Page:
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Dig In: Garden checklist for week of Jan. 17

Windy, dry conditions bring possible danger

A lightly shaded spot with an eastern exposure is a good location for a blooming
azaleas. (Photos: Kathy Morrison)

Watch out for falling branches – and stray sparks!

According to the National Weather Service, windy and dry conditions may bring danger to Northern California. A high wind watch is in effect Sunday evening through 11 p.m. Tuesday, with north to east winds of 25 to 35 mph blowing through the Valley. Gusts of 40 to 50 mph could bring down tree limbs and power lines. Be ready for power outages, too.

Coupled with unusually dry and warm weather, those high winds increase fire danger, too. Be careful using power machinery outdoors. Do not park vehicles or mowers on dry grass.

No rain is in sight. Although dormant plants don’t need much, make sure your garden gets irrigated – especially your vegetable garden and new transplants.

On the plus side, temperatures will continue above average; instead of the typical 53-degree highs for mid-January, Sacramento will be 10 to 15 degrees warmer each day. Overnight lows will stay above freezing, too.

Make the most of these warm, clear winter days:

* Apply horticultural oil to deciduous fruit trees to control scale, mites and aphids. Oils need 24 hours of dry weather after application to be effective.

* Spray a copper-based oil on peach and nectarine trees to fight leaf curl.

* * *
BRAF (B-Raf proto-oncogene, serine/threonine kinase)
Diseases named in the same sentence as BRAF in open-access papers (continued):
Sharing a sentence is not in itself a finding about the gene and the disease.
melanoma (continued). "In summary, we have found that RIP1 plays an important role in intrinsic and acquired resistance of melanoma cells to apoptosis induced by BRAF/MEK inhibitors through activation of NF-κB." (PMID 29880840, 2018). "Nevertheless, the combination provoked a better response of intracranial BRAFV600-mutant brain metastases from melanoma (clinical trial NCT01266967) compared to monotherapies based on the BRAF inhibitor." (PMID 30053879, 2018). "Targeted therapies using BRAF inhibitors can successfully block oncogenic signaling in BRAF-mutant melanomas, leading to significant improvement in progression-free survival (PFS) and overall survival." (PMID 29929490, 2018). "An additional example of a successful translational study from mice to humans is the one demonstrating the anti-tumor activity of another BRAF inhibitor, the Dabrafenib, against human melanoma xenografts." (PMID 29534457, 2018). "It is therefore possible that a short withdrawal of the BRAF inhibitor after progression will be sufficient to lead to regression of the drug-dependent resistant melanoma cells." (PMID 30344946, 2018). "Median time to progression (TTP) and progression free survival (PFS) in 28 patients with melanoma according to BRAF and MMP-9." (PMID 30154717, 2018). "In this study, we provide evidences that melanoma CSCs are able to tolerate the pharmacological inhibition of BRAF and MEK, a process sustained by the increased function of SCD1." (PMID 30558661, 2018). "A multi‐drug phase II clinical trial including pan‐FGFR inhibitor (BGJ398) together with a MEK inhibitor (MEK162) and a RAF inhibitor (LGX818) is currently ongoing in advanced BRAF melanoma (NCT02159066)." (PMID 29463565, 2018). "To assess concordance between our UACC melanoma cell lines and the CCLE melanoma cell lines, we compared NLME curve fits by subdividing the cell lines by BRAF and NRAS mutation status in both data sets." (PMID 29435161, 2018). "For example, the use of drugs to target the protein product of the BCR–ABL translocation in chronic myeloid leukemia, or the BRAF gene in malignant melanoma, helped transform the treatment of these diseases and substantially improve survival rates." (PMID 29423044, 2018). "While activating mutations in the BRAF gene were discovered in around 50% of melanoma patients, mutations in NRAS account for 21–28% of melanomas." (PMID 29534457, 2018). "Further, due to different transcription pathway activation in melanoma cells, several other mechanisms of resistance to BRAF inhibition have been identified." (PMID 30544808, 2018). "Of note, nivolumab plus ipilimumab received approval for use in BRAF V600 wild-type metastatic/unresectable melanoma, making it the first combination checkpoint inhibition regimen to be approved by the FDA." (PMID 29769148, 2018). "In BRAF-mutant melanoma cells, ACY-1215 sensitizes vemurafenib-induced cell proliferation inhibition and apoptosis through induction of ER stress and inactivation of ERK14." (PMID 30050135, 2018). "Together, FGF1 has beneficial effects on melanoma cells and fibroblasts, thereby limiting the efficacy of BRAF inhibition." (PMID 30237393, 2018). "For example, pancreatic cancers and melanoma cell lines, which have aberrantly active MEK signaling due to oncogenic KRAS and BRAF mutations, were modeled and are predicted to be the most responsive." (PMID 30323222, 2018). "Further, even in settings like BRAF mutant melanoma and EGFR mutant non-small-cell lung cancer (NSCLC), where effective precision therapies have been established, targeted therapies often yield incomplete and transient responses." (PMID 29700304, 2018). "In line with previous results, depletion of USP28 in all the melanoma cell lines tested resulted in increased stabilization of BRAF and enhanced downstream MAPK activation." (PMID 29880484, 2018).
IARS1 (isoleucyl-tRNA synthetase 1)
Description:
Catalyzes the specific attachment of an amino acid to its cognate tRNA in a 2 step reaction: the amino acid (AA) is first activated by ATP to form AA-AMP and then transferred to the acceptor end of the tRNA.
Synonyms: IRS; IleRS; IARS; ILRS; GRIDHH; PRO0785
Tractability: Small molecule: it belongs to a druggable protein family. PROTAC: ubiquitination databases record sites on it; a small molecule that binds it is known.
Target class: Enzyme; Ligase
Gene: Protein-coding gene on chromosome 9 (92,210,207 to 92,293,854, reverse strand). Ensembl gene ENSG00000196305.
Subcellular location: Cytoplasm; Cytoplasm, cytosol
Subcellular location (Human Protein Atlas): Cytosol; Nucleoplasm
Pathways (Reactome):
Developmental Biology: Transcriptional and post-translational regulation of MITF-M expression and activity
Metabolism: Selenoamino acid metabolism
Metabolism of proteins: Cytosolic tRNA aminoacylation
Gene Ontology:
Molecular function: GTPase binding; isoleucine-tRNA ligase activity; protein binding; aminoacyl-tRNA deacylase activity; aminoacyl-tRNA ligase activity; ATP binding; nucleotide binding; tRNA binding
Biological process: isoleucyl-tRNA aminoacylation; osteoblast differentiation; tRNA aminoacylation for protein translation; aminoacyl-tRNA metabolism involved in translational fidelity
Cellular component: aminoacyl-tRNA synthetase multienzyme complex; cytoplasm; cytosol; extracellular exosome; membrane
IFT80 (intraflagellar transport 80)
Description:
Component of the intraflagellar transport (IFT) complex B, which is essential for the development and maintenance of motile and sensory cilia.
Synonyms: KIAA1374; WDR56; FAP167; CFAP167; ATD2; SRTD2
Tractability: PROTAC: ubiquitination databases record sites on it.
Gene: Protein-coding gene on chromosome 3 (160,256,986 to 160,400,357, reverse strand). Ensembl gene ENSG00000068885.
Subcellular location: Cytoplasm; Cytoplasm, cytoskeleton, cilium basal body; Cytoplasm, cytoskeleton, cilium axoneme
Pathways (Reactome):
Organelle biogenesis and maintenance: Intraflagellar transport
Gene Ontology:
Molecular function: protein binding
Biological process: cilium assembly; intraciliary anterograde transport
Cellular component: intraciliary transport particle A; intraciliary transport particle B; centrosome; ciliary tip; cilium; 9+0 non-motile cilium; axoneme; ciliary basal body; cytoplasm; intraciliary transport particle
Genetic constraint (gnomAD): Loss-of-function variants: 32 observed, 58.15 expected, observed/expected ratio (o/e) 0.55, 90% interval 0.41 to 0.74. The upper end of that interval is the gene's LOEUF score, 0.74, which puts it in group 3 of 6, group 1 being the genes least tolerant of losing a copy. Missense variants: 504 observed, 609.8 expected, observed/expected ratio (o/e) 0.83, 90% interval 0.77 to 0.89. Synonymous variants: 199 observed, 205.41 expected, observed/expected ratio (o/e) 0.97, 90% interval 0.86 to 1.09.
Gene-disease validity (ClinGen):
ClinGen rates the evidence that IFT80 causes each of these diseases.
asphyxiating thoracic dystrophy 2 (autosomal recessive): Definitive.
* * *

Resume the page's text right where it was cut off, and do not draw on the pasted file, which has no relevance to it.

* Divide daylilies, Shasta daisies and other perennials.

* Cut back and divide chrysanthemums.

* Finish pruning roses, deciduous trees and shrubs before buds break.

* Plant bare-root roses, trees and shrubs.

Primroses and polyanthas
Primroses and polyanthas bring bright spots of color to
the winter garden.

* Transplant pansies, violas, calendulas, English daisies, snapdragons and fairy primroses.

* In the vegetable garden, plant fava beans, head lettuce, mustard, onion sets, radicchio and radishes.

* Plant bare-root asparagus and root divisions of rhubarb.

* In the bulb department, plant callas, anemones, ranunculus and gladiolus for bloom from late spring into summer.

* Plant blooming azaleas, camellias and rhododendrons. If you’re shopping for these beautiful landscape plants, you can now find them in full flower at local nurseries.


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Dig In: Garden Checklist

For week of June 4:

Because of the comfortable weather, it’s not too late to set out tomato and pepper seedlings as well as squash and melon plants. They’ll appreciate this not-too-hot weather. Just remember to water.

* From seed, plant corn, pumpkins, radishes, melons, squash and sunflowers.

* Plant basil to go with your tomatoes.

* Transplant summer annuals such as petunias, marigolds and zinnias.

* It’s also a good time to transplant perennial flowers including astilbe, columbine, coneflowers, coreopsis, dahlias, rudbeckia, salvia and verbena.

* Let the grass grow longer. Set the mower blades high to reduce stress on your lawn during summer heat. To cut down on evaporation, water your lawn deeply during the wee hours of the morning, between 2 and 8 a.m.

* Tie up vines and stake tall plants such as gladiolus and lilies. That gives their heavy flowers some support.

* Dig and divide crowded bulbs after the tops have died down.

* Feed summer flowers with a slow-release fertilizer.

* Mulch, mulch, mulch! This “blanket” keeps moisture in the soil longer and helps your plants cope during hot weather.

* Thin grapes on the vine for bigger, better clusters later this summer.

* Cut back fruit-bearing canes on berries.

* Feed camellias, azaleas and other acid-loving plants.

* Trim off dead flowers from rose bushes to keep them blooming through the summer. Roses also benefit from deep watering and feeding now. A top dressing of aged compost will keep them happy. It feeds as well as keeps roots moist.

* Pinch back chrysanthemums for bushier plants with many more flowers in September.

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